Politics & Government

State lawmaker, Army veteran Grange joins Republican race for governor

When it comes to challenging Democratic North Carolina Gov. Roy Cooper, Republican primary voters now have multiple options.

State Rep. Holly Grange, a West Point graduate and U.S. Army veteran, announced Thursday morning that she is running for governor, joining Lt. Gov. Dan Forest in the GOP field. She also released a campaign video.

“At West Point they taught us: duty, honor, country. I’ve dedicated my life to this country,” Grange said in a statement announcing her candidacy. “I know North Carolina can do better than career politicians like Roy Cooper. The president is an outsider who gets things done, and I’ll do the same. I’ll deliver the results the career politicians won’t.”

Forest has long been considered the Republican frontrunner but his campaign has hit a few bumps in recent months. In April, one of the biggest donors to groups backing Forest, Greg Lindberg, was indicted for allegedly trying to bribe North Carolina’s insurance commissioner. And Forest failed to report one of Lindberg’s contributions to his campaign. After a speech at a church last month, Forest received pushback for negative comments about diversity and multiculturalism.

Grange works for Osprey Global Solutions business intelligence company and has represented the Wilmington area in the NC House for five years. She chairs the House’s banking and elections committees.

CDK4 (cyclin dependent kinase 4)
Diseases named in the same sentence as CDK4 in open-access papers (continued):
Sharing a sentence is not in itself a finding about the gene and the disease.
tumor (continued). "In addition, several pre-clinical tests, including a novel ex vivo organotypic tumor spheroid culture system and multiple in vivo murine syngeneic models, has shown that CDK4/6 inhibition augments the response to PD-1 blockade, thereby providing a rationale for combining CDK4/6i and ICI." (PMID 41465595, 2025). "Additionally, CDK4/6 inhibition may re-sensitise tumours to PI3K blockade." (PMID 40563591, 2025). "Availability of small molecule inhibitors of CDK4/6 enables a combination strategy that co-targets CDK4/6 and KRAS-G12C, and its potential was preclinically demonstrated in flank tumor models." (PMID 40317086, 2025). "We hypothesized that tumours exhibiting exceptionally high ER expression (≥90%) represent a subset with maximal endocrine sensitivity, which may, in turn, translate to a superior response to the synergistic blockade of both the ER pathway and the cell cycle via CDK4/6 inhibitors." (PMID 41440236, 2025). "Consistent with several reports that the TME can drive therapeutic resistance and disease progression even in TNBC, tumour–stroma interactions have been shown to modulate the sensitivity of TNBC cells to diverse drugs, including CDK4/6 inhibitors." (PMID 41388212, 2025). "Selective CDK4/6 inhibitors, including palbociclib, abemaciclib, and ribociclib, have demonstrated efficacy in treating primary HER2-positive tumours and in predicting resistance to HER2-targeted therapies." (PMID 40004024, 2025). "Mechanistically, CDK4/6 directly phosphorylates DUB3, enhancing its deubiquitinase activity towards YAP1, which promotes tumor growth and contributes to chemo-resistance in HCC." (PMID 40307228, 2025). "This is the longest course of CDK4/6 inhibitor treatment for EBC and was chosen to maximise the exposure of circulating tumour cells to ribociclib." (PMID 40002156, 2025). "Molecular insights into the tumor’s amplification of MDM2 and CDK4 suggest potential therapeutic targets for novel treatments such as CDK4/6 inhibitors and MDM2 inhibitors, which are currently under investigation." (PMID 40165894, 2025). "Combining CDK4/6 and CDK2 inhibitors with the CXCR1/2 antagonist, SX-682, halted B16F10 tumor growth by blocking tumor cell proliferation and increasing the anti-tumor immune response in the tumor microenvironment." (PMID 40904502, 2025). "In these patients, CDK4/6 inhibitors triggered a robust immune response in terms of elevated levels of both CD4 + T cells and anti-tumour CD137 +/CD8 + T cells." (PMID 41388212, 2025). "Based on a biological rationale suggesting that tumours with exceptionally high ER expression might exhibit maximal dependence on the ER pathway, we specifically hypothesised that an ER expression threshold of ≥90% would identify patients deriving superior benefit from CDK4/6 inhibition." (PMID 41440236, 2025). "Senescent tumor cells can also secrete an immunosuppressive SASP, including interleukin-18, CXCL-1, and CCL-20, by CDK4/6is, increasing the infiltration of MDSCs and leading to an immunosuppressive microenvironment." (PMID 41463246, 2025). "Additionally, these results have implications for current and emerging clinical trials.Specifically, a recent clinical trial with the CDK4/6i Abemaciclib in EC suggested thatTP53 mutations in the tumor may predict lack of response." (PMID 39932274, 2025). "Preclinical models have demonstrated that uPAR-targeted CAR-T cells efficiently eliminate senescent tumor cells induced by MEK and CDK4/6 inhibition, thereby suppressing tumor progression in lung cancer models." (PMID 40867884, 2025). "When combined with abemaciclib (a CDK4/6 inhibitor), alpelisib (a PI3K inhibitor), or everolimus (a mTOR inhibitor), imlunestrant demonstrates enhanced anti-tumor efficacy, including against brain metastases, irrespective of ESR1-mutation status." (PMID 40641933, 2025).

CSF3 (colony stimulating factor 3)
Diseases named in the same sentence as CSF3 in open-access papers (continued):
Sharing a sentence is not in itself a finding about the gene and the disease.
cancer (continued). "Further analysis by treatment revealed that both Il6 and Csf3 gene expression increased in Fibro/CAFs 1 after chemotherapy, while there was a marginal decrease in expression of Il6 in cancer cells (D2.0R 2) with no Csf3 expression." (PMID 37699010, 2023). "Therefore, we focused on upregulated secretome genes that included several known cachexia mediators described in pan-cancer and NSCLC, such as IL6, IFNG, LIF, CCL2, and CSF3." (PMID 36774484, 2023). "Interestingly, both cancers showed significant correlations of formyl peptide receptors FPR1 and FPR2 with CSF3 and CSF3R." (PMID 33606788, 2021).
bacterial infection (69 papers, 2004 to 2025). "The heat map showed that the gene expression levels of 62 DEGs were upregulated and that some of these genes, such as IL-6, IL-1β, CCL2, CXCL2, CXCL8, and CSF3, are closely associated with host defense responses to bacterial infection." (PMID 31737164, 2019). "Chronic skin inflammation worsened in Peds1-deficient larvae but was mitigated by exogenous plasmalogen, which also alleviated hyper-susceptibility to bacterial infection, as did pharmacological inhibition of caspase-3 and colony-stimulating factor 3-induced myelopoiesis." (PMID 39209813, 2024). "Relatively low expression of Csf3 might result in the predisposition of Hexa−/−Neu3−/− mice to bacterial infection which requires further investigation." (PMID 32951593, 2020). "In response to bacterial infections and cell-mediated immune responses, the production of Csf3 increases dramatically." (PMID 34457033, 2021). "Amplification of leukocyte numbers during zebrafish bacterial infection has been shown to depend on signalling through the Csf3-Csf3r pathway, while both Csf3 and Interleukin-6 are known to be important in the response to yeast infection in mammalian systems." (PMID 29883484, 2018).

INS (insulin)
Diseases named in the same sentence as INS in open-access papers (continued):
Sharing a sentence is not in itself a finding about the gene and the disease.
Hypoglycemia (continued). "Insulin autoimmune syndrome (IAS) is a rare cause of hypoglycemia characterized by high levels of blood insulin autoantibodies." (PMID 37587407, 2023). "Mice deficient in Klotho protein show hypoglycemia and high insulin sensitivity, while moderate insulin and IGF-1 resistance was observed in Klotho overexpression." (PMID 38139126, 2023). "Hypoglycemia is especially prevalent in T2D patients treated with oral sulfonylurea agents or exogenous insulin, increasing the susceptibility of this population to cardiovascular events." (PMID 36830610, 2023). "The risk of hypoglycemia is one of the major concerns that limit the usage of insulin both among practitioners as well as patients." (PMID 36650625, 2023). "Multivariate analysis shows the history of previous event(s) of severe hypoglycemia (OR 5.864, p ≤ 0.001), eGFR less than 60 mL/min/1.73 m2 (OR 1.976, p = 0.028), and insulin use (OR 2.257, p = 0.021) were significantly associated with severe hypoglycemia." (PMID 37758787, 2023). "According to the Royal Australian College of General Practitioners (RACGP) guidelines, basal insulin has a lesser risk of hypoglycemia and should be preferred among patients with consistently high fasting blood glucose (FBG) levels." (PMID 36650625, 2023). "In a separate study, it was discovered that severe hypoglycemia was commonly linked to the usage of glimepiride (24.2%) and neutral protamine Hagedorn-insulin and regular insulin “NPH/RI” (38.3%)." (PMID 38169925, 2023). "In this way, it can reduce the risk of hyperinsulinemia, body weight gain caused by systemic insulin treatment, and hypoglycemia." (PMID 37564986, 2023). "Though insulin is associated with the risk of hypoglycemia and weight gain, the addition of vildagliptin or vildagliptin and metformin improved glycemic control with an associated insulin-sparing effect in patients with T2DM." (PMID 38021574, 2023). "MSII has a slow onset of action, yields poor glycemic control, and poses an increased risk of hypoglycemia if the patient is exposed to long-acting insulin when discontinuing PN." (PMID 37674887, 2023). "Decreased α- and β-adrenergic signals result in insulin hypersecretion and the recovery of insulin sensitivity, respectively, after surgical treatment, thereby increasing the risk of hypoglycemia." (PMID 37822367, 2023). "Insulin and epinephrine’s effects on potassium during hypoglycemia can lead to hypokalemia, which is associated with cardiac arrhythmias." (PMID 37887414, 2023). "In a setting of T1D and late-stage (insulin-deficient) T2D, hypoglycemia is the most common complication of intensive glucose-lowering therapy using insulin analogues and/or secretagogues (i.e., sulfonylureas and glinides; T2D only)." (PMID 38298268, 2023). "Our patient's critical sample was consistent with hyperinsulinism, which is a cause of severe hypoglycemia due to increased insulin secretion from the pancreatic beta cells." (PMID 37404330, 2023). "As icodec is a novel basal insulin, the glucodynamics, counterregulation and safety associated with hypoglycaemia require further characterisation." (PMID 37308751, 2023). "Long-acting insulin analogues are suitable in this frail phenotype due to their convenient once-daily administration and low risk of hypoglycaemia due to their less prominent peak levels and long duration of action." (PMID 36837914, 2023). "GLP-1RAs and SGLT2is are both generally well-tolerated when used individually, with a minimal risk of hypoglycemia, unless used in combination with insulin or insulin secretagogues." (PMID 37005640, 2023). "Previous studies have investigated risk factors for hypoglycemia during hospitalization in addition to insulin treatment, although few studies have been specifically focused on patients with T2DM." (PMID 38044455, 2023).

In Forest, Grange faces a primary opponent who has more money and name recognition but who’s still polling behind Cooper.

Last month, a Public Policy Polling survey found Cooper to have a 4-point lead on Forest and a poll by Civitas, a conservative think tank, found Forest trailing Cooper by 10 points.

“We welcome Holly Grange to the race,” Forest said in a statement. “There are no political coronations in America, and everyone must earn their way. Primaries tend to make everyone stronger, so this will only help us prepare for the race with Governor Cooper.”

Grange’s campaign video highlights her anti-abortion stance and says she will sign a bill mandating that sheriffs in the state comply with ICE requests.

Grange’s potential candidacy was rumored for months — and even led to some sniping among members of the North Carolina delegation in Congress. Rep. Mark Meadows, who represents far-western North Carolina and supports Forest, said Sen. Thom Tillis was encouraging Grange to run against Forest.

“What will do more damage to Sen. Tillis is his encouragement of trying to get someone to run against Dan Forest and his active involvement, or his so-called active involvement, in that,” Meadows said. “That will do more to create concern among Republican primary voters than perhaps any race right now.”

Tillis, who is up for re-election in 2020, said he was not involved in other races.

“I haven’t gotten into that race, probably won’t,” Tillis said. “I’ve got my own primary. There’s a lot of people saying that I’m recruiting other people, which is a silly concept when I’m going to have one of the most expensive races in U.S. history just for my own re-election.”

Staff writer Paul A. Specht contributed.
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Brian Murphy covers North Carolina’s congressional delegation and state issues from Washington, D.C., for The News & Observer, The Charlotte Observer and The Herald-Sun. He grew up in Cary and graduated from UNC-Chapel Hill. He previously worked for news organizations in Georgia, Idaho and Virginia. Reach him at 202.383.6089 or bmurphy@mcclatchydc.com.
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